Ammonia by Raymond Liu Version 2 (Final)

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Ammonia, also known as NH3, is a basic chemical compound that is a molecule made up of three hydrogen atoms and one nitrogen atom. It has a melting point of -77°C and a boiling point of -33°C. At room temperature it is a transparent gas and is characterised by its extremely strong smell. Ammonia plays an important role in the nutritional value fertilisers and foods as it is the precursor. Ammonia is also used to create the synthesis of various pharmaceuticals and is therefore used in the creation of many cleaning products.
Nitrogen is one of the atoms that is found in ammonia. Nitrogen has 7 electrons, 7 protons and  two stable isotopes: one with 7 neutrons and one with 8 neutrons. The relative atomic mass of nitrogen is 14.0067 and an average density of 1.251 g/L. Nitrogen has a ​melting point of −210.00°C and a boiling point of −195.795°C making it a gas at room temperature. It can be found naturally in the air we breathe and is transparent and odourless and was found to be a separable from air by Scottish physician Daniel Rutherford in 1772. 
Hydrogen makes up the remainder of ammonia (excluding nitrogen). Hydrogen is a very basic atom consisting of 1 electron and 1 proton. Hydrogen is the only element on the periodic table that has different names for it's different isotopes. This applies for the first three isotopes of hydrogen: 'Protium' refers to the isotope of hydrogen with no neutrons, deuterium refers to the isotope with 1 neutron and tritium refers to the isotope of hydrogen with two neutrons. Protium, deuterium and tritium are the only naturally occurring isotopes of hydrogen. Protium and deuterium are both stable but tritium is radioactive with a half-life of 12.32 years. Tritium undergoes β− decay or beta decay until it becomes stable and transforms into helium 3. Hydrogen has a melting point of ​−259.16 °C and a boiling point of −252.879 °C. At room temperature it is a colourless odourless gas. It has a relative atomic weight of 1.00794 u with a density of 0.08988 g/L.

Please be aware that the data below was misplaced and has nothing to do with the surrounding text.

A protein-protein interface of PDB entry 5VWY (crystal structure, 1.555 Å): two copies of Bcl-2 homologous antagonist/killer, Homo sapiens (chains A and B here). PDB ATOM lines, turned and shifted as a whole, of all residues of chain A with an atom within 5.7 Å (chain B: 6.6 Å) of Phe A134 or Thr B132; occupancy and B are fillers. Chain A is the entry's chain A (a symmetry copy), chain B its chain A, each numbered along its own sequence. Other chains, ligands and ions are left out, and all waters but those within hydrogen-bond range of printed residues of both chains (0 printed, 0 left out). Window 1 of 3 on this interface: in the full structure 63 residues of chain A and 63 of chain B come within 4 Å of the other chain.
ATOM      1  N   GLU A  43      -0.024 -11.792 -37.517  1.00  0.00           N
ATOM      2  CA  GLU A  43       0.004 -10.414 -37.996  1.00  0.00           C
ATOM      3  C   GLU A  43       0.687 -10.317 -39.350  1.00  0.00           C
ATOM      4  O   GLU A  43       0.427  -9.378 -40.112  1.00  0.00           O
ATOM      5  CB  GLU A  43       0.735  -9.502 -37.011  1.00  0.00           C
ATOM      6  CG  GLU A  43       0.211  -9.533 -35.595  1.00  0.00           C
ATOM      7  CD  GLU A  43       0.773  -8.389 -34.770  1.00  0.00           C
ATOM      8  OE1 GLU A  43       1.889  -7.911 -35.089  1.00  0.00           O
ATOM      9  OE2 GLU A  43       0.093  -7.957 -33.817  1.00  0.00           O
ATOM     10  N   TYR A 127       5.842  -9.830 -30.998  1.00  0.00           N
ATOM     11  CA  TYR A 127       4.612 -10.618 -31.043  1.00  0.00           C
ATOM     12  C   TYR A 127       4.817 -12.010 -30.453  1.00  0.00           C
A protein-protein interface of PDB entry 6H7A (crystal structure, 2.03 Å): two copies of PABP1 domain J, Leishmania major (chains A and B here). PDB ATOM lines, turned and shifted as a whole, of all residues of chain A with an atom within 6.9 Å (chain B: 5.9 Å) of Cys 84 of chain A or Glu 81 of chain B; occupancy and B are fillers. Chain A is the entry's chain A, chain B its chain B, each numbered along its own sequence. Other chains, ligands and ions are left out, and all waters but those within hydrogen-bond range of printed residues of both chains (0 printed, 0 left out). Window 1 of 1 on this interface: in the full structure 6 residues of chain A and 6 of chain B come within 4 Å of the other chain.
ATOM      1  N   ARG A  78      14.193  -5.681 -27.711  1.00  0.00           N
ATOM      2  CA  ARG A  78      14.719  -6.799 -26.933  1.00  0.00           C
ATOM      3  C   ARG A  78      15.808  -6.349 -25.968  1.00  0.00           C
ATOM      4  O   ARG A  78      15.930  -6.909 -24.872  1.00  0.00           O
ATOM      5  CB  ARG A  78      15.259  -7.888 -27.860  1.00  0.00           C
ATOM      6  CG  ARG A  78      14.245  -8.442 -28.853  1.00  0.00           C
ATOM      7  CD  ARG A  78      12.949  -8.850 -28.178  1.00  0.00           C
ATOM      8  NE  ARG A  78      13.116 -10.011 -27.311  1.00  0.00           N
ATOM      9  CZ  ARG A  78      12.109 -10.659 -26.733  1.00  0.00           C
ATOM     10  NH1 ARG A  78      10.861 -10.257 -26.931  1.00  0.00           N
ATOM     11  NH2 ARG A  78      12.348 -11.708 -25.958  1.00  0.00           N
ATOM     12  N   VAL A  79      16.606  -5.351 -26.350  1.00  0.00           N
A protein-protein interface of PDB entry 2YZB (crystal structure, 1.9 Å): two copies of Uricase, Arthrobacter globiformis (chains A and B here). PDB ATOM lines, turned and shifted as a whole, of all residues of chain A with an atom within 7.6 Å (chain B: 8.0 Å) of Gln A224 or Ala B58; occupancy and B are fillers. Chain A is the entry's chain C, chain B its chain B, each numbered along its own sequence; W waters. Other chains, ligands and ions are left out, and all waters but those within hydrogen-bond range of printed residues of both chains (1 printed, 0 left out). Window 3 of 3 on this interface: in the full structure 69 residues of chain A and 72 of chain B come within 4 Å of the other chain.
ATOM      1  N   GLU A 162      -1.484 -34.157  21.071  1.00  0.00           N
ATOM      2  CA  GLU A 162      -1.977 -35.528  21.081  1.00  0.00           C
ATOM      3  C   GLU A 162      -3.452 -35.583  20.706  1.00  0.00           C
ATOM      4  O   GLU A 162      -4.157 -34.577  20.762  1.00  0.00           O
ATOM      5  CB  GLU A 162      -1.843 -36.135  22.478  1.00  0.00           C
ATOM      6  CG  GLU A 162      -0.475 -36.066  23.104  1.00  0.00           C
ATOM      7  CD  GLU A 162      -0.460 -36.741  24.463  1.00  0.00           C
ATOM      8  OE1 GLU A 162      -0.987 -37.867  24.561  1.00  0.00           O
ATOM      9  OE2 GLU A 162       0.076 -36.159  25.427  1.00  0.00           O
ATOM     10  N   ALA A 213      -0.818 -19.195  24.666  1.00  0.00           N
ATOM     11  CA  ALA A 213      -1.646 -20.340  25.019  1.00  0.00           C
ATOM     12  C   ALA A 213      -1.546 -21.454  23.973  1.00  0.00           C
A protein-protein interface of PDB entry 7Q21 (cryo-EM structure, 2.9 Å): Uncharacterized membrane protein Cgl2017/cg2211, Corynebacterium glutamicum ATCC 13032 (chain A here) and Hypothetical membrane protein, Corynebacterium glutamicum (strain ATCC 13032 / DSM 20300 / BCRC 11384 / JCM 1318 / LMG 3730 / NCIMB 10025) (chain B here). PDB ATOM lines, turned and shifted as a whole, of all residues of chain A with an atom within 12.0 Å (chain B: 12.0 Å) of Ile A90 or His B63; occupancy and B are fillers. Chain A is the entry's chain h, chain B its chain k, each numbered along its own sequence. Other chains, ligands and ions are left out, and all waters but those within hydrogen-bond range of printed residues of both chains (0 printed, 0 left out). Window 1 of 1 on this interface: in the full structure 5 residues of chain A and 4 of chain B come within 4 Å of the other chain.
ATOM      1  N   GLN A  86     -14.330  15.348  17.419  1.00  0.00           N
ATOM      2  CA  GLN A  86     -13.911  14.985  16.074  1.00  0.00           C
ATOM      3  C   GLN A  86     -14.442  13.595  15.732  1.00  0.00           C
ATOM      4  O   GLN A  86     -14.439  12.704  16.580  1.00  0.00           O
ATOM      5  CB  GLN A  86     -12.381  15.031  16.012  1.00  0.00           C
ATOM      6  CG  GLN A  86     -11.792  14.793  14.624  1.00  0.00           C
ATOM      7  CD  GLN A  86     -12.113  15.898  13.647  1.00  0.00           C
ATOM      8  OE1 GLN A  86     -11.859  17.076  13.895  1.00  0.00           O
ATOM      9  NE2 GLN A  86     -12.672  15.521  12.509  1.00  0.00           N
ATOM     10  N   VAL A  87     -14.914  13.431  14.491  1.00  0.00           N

Ammonia, as mentioned before, is made up of three hydrogen atoms and one nitrogen atoms with hydrogen bonds forming between the nitrogen and the hydrogens but not between the hydrogens (see program linked). Through VSEPR (valence shell electron pair repulsion) theorising and experimental testing it has been shown that these bonds form at an angle of 106.7 degrees. The nitrogen in the centre of ammonia has 5 electrons plus one electron electron from each hydrogen given the molecule a total of 8 electrons. These 8 electrons then split into 4 electron pairs that are arranged in a tetrahedral format. Because it can for hydrogen bonds, ammonia can be miscible with water. 
Successfully developing a program to map out ammonia was difficult as there were many complications surrounding the rotation of the electron around the different atoms. The biggest problem encountered was making the different shells of electrons around the nitrogen follow different paths instead of being stuck together. This issue was not overcome by the end of the day and still remains unsolved. Questions that could be investigated further could include what kind of chemical reactions involve ammonia and other uses for ammonia




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Program link

I have attached my three programs at the bottom as you can see by the three small clear squares at the bottom of the page but they do not appear to be working.